For years, the North American RV market was missing what so many adventurers seemed to want: A compact camper that fits in your garage, can function as a daily driver, and still sleep two to four people for short weekend camping trips. It’s what has made the Volkswagen California van—unfortunately not sold in the U.S.—so popular around the world. Love campers and trailers? Come join our community group.
The good news? Things are changing, fast. The biggest announcement of the last six months is that Mercedes-Benz is bringing a pop top camper—called the Weekender—to market in 2020. Companies big and small have recognized the demand, resulting in a range of new innovative camper vans.
Other choices are built on smaller versions of best-selling larger vans (like the Ram Promaster City or the Mercedes Metris) while some companies are converting low-roof Nissan NV200 cargo vans. One seller is even building out a minivan—the Toyota Sienna—into a weekend getaway.
In the past, we’ve written guides to other popular campers—like the best teardrops, lightweight trailers, Class B camper vans, DIY camper van kits, and vintage trailers. Now we turn to the newly competitive small camper van market, with five picks that are sure to impress.
Cost: Debuting this spring with price TBD, but rumored to be just under $70,000
Details: You’ve probably seen a Mercedes pop-top van before, but the Weekender will be the first factory-built version in the U.S. Thanks to a partnership with Seattle’s Peace Vans and Mercedes-Benz Master Solutions partner Driverge, soon you’ll be able to walk into a Mercedes dealership and snag a Metris with a seating for five and sleeping spaces for four.
The Weekender will fit inside a standard seven-foot-high garage and will come with a pop-top sleeping are for two that pushes up easily thanks to spring loaded lifts. The camper also features privacy curtains, a rear seat that folds down to a double-size bed, rotating front seats, and an auxiliary battery.
Cost: The 2019 Free Bird SV+ starts at $37,165
Details: Built on the Nissan NV200 cargo van, the Free Bird from Caravan Outfitter uses a convenient slide-rail system that makes switching from camper van to cargo hauler a cinch. The slide-and-glide system allows all of the components to be installed or removed in about two minutes. The main cabin is a series of boxes that hold everything you need to camp.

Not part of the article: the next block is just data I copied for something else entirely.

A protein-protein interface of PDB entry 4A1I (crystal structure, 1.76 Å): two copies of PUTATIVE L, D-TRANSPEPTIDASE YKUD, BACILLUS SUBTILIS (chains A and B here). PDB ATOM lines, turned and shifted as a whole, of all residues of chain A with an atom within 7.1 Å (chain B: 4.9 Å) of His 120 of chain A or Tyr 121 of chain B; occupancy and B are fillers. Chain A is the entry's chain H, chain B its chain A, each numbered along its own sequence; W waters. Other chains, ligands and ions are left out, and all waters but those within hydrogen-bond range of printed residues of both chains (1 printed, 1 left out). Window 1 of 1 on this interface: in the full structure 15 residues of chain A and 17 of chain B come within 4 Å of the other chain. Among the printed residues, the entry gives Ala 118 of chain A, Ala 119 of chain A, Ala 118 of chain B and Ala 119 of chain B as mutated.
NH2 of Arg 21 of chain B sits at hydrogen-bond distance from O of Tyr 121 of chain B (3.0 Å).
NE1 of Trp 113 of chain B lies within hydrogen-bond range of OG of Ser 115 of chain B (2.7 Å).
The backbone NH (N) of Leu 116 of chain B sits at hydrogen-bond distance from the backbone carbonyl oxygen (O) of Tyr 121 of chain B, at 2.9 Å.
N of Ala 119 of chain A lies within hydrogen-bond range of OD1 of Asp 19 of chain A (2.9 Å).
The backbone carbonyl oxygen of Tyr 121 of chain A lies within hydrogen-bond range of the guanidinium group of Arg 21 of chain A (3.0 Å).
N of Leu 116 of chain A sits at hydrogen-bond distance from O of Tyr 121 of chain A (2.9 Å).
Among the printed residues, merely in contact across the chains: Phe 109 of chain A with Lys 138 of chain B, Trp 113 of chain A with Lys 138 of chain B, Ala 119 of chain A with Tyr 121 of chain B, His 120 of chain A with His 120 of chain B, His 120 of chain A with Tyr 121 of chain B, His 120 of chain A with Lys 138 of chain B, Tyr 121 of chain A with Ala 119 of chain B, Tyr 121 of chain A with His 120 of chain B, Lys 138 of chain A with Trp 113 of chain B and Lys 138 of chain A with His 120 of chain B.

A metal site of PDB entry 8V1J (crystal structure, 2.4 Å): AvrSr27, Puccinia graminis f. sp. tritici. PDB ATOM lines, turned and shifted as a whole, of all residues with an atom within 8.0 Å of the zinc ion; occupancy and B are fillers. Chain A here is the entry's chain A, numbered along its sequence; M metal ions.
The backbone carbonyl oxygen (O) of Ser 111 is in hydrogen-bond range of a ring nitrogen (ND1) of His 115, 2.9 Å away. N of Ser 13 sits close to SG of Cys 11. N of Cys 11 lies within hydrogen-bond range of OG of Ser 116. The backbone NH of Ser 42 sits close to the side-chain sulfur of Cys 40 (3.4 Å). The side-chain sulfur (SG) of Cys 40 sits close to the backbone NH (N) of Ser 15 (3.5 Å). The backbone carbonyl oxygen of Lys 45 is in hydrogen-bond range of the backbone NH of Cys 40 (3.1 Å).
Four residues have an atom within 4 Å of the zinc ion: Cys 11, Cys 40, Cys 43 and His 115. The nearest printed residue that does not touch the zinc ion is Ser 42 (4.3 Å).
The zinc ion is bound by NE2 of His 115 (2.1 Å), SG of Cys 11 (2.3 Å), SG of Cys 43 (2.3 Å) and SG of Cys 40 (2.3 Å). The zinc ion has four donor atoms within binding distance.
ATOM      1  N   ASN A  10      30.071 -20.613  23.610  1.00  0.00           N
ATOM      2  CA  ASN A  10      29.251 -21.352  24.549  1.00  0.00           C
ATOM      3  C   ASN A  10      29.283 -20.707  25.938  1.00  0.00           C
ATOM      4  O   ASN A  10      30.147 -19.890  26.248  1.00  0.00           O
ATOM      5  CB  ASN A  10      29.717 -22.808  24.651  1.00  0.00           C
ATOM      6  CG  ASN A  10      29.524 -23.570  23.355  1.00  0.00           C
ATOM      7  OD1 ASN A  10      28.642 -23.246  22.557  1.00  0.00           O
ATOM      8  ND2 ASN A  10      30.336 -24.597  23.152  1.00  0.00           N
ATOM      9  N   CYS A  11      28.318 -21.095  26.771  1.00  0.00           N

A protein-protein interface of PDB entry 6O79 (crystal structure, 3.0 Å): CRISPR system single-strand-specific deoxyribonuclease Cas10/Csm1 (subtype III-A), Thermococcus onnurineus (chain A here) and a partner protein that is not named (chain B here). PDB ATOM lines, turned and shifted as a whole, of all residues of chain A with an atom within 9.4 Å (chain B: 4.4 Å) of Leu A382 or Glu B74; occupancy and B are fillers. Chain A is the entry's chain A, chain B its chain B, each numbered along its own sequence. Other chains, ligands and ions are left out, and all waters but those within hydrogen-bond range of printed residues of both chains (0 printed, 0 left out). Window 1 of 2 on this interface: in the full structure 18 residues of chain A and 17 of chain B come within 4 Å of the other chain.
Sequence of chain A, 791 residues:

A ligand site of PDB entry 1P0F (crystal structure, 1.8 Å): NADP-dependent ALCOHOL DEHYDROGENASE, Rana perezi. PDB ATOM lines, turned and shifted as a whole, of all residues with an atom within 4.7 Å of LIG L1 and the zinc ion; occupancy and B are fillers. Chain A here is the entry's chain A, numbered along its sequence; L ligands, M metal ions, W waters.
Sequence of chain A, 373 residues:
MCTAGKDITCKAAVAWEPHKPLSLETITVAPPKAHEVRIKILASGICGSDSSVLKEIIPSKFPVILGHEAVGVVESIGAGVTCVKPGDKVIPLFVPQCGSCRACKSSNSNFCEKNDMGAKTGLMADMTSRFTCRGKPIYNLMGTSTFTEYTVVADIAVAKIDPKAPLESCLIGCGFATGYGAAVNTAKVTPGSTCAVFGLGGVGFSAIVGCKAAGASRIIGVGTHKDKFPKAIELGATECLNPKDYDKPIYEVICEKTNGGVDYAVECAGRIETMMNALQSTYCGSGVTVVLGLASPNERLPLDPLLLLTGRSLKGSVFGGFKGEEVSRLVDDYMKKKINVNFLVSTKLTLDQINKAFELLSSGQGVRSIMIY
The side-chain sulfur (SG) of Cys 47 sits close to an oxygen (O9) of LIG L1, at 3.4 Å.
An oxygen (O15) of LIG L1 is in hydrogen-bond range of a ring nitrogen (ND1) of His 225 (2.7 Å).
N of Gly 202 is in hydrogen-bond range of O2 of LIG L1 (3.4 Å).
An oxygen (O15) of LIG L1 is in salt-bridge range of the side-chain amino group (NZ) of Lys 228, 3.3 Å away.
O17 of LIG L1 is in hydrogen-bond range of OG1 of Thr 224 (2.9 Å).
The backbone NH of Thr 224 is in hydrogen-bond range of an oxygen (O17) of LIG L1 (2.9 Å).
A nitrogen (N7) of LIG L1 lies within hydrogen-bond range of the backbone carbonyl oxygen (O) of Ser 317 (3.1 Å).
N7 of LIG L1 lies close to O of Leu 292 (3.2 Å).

The kitchen is accessed from the rear in a slide-out kitchen box; it consists of a portable butane stove and two storage drawers. A seating area and table makes a comfortable indoor dining or workspace, and then at night the table legs remove and the table slides in to form a mattress platform. The cushions combine to form a 76-inch full-size bed, with space for two adults. Read more, this way.
Cost: Van conversions start at $4,000
Details: Unlike other small camper van companies that use Nissan or Mercedes vans, Colorado-based Oasis Campervans converts the all-wheel-drive Toyota Sienna minivan into mobile homes-on-the-go. Oasis Campervan conversions include a main living room with pull-out drawers, a finished floor, and a moveable table for working. One of the most innovative parts of the design is a foldable chair that transforms into part of the bed with a helpful back rest, and when in the sleeping position the full-size mattress can hold one or two people comfortably.
Similar to a teardrop trailer, the van’s rear area accesses a small kitchen with a sink, running water, drawers and shelves, and a large countertop. Dinner prep is made easy thanks to a fold-up kitchen table, and in certain van layouts, the kitchen can also fit a slide-out drawer that fits a cooler or refrigerator. Head over here for more.
Cost: Starting from $28,500
Details: Recon Campers uses the Nissan NV200 commercial grade van to create campers that give you #VanLife at a fraction of the cost of many larger builds. Their Envy camper features seven feet of standing room thanks to a pop top that contains an 88 inch by 40 inch upper bed.
Down below, the Envy boasts a custom rear bench seat—made with breathable multi-density foam—that folds flat into a 42 inch by 72 inch lower bed, perfect for a couple. A galley kitchen isn’t large but houses most of the basics, like a stainless steel fridge, sink, and pantry area with a bit of room for storage.
Recon Campers temporarily stopped taking orders in 2018 to expand production, but they should open up sales again in spring 2020. Read more about the Envy, this way.
Cost: The Cascade Camper conversion fits on Ram Promaster City Cargo vans newer than 2015 and retails for $7,000
Details: California-based Cascade Campers uses a Ram Promaster City (that’s smaller than the longer Ram Promasters) to install basic, no-frills kits that give you just what you might need for life on the road and nothing more. Unlike other camper kits that you can install yourself, Cascade Campers does all the work. You just need to get them a Promaster City and wait about two weeks for installation.
The company has added insulation, wall, and ceiling paneling to help with heat, and a long, futon-style sofa on the driver’s side is the only rear seating option. That same sofa allows for plenty of seating when at camp, and at night it transforms into a 42-inch by 76-inch double bed. For cooking, a small kitchen runs along the passenger side of the van and includes a sink and a Dometic fridge. The sink runs off of a 19-liter jerry can with quick-release water lines, and a single-burner butane stove is a simple solution to cooking. Head over here for more.